rule of law

Rule of Law in ASEAN?

Please note that food will be served in the foyer outside the lecture theatre from 12-12.30. The event itself will still commence at 12.30.

Dr Imelda Deinla’s new book The Development of the Rule of Law in ASEAN: The State and Regional Integration is an interdisciplinary work that comparatively studies rule of law practices and the relationship between the rule of law and regional integration.

The end of impunity: Why some states are so violent and how their societies can recover

The most violent country in the world today is not Syria, but Brazil, where gangs, organized crime, regular crime, and state brutality create a pall of fear over daily life. Why are so many democratic states engulfed by violence? If the problem is poverty, why does homicide disproportionately afflict middle-income countries? If governments are so weak, why do countries otherwise able to deliver for their citizens find themselves unable to deliver on safety?

The Development of the Rule of Law in ASEAN

Author/s (editor/s):

Imelda Deinla

Publication year:


Publication type:


Find this publication at:
Cambridge University Press - Rule of Law in ASEAN

The book is available for purchase via Amazon (print and digital).

An interdisciplinary work that comparatively studies rule of law practices and the relationship between the rule of law and regional integration, a topic largely explored in European integration.

By looking at the function of the rule of law in ASEAN rather than what it ‘means’ measured on normative conception, the book situates the rule of law in broader institutional and political processes in the member states and in regional relations to show the motivations of member states in adopting a peculiar type of regional architecture.

It asks whether forging the rule of law in the region can help build it internally for member states.

The book revisits discourses on the ‘spill-over’ of economic integration, the impact of globalization in reshaping the state and generating new tools of the rule of law. It makes a comprehensive comparison - the European Union, Africa Union and MERCOSUR - showing the uneven pathways to rule of law in various contexts.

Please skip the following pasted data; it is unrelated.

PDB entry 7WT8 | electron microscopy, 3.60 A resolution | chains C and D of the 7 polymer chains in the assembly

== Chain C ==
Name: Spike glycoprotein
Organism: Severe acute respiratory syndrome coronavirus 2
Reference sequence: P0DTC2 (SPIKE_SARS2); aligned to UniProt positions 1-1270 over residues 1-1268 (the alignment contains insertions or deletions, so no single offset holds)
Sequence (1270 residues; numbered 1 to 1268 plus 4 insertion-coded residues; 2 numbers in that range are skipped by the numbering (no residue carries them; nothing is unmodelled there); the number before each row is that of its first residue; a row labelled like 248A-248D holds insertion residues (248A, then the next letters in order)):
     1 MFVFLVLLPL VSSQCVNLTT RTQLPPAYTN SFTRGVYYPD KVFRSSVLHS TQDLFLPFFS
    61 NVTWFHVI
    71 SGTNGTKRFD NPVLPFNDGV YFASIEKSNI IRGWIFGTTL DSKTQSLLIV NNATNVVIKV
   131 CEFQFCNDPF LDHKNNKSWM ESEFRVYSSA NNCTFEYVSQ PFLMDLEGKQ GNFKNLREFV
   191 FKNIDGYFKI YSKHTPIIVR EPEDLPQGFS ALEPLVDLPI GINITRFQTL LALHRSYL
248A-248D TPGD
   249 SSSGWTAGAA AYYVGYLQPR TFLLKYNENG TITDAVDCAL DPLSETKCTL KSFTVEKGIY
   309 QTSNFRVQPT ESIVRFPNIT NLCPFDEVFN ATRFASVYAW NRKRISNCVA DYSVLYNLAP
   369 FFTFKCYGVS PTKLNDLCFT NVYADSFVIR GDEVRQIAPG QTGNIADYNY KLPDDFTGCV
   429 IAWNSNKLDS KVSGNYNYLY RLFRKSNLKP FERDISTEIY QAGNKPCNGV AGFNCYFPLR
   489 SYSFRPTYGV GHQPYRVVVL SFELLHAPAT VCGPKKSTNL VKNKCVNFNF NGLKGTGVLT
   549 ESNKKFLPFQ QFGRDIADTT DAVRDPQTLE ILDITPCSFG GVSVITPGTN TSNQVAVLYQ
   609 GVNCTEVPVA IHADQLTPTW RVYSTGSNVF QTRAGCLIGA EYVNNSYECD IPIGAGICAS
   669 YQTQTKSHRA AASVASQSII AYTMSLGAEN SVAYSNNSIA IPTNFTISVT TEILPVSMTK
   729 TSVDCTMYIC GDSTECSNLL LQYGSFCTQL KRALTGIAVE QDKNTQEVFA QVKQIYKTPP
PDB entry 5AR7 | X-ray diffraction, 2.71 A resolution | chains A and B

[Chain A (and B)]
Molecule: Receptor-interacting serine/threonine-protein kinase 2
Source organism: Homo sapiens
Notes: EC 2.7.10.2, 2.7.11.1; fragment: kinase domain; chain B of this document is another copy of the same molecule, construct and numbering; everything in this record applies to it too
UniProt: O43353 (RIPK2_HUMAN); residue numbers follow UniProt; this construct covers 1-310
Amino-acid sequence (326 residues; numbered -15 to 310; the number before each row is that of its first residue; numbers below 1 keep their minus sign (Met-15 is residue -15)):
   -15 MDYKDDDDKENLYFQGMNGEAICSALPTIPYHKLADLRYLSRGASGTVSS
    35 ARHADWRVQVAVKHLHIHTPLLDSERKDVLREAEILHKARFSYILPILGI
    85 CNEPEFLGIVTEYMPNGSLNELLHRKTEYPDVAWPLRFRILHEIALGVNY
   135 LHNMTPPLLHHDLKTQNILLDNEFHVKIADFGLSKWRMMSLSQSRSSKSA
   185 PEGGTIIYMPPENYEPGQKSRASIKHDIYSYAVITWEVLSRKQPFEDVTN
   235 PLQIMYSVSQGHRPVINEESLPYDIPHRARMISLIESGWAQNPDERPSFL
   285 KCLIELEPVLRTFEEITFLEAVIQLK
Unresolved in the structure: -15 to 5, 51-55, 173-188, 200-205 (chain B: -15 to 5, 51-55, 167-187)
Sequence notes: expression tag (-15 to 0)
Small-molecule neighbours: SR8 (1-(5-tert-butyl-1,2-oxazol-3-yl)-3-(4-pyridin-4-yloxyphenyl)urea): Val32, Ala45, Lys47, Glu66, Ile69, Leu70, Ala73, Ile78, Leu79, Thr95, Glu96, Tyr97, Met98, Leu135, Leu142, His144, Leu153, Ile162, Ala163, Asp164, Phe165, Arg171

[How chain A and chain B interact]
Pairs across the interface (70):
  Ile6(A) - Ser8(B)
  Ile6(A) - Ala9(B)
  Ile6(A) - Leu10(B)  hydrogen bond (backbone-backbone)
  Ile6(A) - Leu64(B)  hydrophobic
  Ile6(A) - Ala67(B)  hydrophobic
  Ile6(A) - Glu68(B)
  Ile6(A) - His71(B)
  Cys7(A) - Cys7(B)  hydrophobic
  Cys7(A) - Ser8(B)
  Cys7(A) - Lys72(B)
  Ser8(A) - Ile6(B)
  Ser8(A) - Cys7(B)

Walls: the regulatory influence of partition on territories and nations

Walls have been used for centuries as a form of protection against threats, real or perceived. They have been built to defend against thefts, invasions and threats to cultural identity.

Today more than 60 walls or barriers are standing, or are being planned by States to prevent entry into their territory. This is despite the perception that we are living in a time where borders are losing their relevance in the face of the necessities of a globalised world.

Does Myanmar’s banking sector need a regulatory paradigm shift?

Presently, Myanmar has a small banking industry with advanced financial technologies still under development. It is under-pressure from global regulatory institutions. Corruption in the Myanmar banking sector is systematic and pervasive, due to political and economic constraints stemming from 60 years of authoritarian rule.

Rule of law assistance in an authoritarian regime: intermediary actors in Myanmar’s transition

Through the enterprise of foreign funded development assistance, “rule of law” as an international model for development travels across the globe. At its new site, the rule of law model requires contestation and adaptation by individual or collective actors who operate as “intermediaries” of rule of law in the field of foreign funded development assistance.


Updated:  10 August 2017/Responsible Officer:  Director, RegNet/Page Contact:  Director, RegNet